scan, black-and-white, original source: photograph, black-and-white
Mei 1997: Mei Shaowu 梅绍武. Yi dai zongshi Mei Lanfang 一代宗师梅兰芳 (A master of his time: Mei Lanfang). A pictorial album. Beijing: CBS, 1997:46., Heidelberg catalogue entry
Mei Lanfang, modern-themed operas, opera reform, May Fourth Movement, Jiang Qing, tradition, modernity, revolutionary operas, Chinese opera
The origins of Revolutionary Opera: Mei Lanfang performing Women's Emancipation (Mei Lanfang 梅兰芳)
The opera reforms that have been one crucial element in the making of Cultural Revolution Culture were not unprecedented: In the 1920s already, it was discussed how best to express, in Chinese opera, realistically, the different characters’ different emotional states and how it might be necessary to adapt and change aria styles and diverge them from the fixed melodic modules and patterns established traditionally in order to create psychological realism in a manner we have seen put to practice in the revolutionary operas.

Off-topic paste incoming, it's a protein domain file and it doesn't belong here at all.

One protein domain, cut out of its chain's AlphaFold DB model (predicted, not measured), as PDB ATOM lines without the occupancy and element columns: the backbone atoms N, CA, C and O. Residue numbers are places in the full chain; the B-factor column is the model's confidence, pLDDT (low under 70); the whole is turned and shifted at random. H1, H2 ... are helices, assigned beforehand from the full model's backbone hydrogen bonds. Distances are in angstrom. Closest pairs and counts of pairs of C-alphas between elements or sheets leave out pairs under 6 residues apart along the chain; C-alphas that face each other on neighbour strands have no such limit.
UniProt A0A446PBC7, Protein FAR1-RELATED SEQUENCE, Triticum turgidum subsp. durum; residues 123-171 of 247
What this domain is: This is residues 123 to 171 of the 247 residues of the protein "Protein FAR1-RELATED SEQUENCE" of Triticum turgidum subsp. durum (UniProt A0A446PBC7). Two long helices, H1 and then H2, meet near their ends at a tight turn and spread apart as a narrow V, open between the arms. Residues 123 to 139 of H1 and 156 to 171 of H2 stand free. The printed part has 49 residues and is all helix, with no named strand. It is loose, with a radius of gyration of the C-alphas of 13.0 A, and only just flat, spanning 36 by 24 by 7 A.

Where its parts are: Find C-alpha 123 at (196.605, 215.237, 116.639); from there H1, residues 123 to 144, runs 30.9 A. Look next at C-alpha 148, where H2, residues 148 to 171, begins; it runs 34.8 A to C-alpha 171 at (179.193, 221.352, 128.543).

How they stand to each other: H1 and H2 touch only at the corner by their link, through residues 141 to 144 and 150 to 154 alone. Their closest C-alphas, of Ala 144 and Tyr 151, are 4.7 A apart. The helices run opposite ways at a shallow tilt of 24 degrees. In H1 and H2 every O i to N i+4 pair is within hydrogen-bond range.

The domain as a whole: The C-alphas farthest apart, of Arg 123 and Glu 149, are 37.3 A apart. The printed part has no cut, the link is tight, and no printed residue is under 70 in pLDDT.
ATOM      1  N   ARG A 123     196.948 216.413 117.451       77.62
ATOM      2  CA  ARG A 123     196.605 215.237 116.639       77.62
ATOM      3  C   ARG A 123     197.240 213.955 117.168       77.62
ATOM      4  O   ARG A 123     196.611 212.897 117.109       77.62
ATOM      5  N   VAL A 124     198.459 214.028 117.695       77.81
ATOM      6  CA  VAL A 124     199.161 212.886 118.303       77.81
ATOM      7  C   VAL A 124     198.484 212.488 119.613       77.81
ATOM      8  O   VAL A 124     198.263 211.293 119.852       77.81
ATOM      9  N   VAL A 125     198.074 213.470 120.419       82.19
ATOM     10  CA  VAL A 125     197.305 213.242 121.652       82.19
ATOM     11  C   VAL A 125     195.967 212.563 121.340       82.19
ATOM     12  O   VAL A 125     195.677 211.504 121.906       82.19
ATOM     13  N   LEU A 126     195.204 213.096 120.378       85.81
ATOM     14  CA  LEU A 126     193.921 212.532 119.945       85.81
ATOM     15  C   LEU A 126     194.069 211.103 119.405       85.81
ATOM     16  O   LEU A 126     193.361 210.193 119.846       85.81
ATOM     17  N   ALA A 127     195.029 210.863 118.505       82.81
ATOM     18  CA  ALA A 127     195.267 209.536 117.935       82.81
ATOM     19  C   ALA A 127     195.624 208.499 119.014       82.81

The female impersonator Mei Lanfang himself had always been very impressed with the innovations which Shanghai brought to Chinese opera and began to integrate them in his own operatic styles. As one of the first actors he used the potentials of film for the propagation of his operatic art. Jiang Qing, with her filmed versions of revolutionary operas can be seen in a straight line of descendance from this early practice which, due to her own youthful experiences as an actress in Shanghai was of course well familiar to her.
Mei Lanfang would also be one of the first to introduce an extension of the “traditional” opera ensemble, too, adding a lower huqin 胡琴 next to jinghu 京胡, yueqin 月琴 and percussion. He would perform operas in contemporary costume as seen in this illustration, and he would rewrite the pieces he performed so they contained sections in colloquial speech and not just in difficult rhymed yunbai, in order to be able to better serve the education of the people (another novelty continued in the revolutionary operas). Mei Lanfang, too, was convinced of the changeability, the reformability and the revolutionary power, i.e. the political function of Chinese opera. See also DACHS Continous Revolution.